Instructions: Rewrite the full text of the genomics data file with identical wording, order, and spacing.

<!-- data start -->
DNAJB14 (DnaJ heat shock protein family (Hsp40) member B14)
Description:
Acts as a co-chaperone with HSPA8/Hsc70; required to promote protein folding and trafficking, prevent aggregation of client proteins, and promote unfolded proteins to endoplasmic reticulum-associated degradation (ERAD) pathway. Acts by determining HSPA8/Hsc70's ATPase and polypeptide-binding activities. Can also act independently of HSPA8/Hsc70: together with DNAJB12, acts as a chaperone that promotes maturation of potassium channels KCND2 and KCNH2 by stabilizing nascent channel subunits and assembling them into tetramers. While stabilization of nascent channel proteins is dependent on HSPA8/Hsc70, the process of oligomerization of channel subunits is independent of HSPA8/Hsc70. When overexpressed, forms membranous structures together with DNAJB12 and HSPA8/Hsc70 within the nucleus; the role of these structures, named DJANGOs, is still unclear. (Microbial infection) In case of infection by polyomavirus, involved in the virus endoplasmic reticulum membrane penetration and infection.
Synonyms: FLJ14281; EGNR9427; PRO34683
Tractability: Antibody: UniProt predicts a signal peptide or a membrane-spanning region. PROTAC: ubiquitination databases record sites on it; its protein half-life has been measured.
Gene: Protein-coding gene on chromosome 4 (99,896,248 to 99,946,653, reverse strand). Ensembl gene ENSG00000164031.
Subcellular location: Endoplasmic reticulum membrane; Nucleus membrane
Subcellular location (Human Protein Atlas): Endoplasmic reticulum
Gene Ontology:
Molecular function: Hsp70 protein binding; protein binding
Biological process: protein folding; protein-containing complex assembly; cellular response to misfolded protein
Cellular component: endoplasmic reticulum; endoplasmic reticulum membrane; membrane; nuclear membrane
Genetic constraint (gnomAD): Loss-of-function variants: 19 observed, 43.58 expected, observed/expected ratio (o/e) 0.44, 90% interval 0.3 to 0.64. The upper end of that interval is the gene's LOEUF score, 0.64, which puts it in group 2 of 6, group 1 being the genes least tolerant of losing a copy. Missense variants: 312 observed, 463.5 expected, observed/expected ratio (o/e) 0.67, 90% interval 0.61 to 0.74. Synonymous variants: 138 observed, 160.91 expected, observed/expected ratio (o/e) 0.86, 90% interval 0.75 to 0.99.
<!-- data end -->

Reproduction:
DNAJB14 (DnaJ heat shock protein family (Hsp40) member B14)
Description:
Acts as a co-chaperone with HSPA8/Hsc70; required to promote protein folding and trafficking, prevent aggregation of client proteins, and promote unfolded proteins to endoplasmic reticulum-associated degradation (ERAD) pathway. Acts by determining HSPA8/Hsc70's ATPase and polypeptide-binding activities. Can also act independently of HSPA8/Hsc70: together with DNAJB12, acts as a chaperone that promotes maturation of potassium channels KCND2 and KCNH2 by stabilizing nascent channel subunits and assembling them into tetramers. While stabilization of nascent channel proteins is dependent on HSPA8/Hsc70, the process of oligomerization of channel subunits is independent of HSPA8/Hsc70. When overexpressed, forms membranous structures together with DNAJB12 and HSPA8/Hsc70 within the nucleus; the role of these structures, named DJANGOs, is still unclear. (Microbial infection) In case of infection by polyomavirus, involved in the virus endoplasmic reticulum membrane penetration and infection.
Synonyms: FLJ14281; EGNR9427; PRO34683
Tractability: Antibody: UniProt predicts a signal peptide or a membrane-spanning region. PROTAC: ubiquitination databases record sites on it; its protein half-life has been measured.
Gene: Protein-coding gene on chromosome 4 (99,896,248 to 99,946,653, reverse strand). Ensembl gene ENSG00000164031.
Subcellular location: Endoplasmic reticulum membrane; Nucleus membrane
Subcellular location (Human Protein Atlas): Endoplasmic reticulum
Gene Ontology:
Molecular function: Hsp70 protein binding; protein binding
Biological process: protein folding; protein-containing complex assembly; cellular response to misfolded protein
Cellular component: endoplasmic reticulum; endoplasmic reticulum membrane; membrane; nuclear membrane
Genetic constraint (gnomAD): Loss-of-function variants: 19 observed, 43.58 expected, observed/expected ratio (o/e) 0.44, 90% interval 0.3 to 0.64. The upper end of that interval is the gene's LOEUF score, 0.64, which puts it in group 2 of 6, group 1 being the genes least tolerant of losing a copy. Missense variants: 312 observed, 463.5 expected, observed/expected ratio (o/e) 0.67, 90% interval 0.61 to 0.74. Synonymous variants: 138 observed, 160.91 expected, observed/expected ratio (o/e) 0.86, 90% interval 0.75 to 0.99.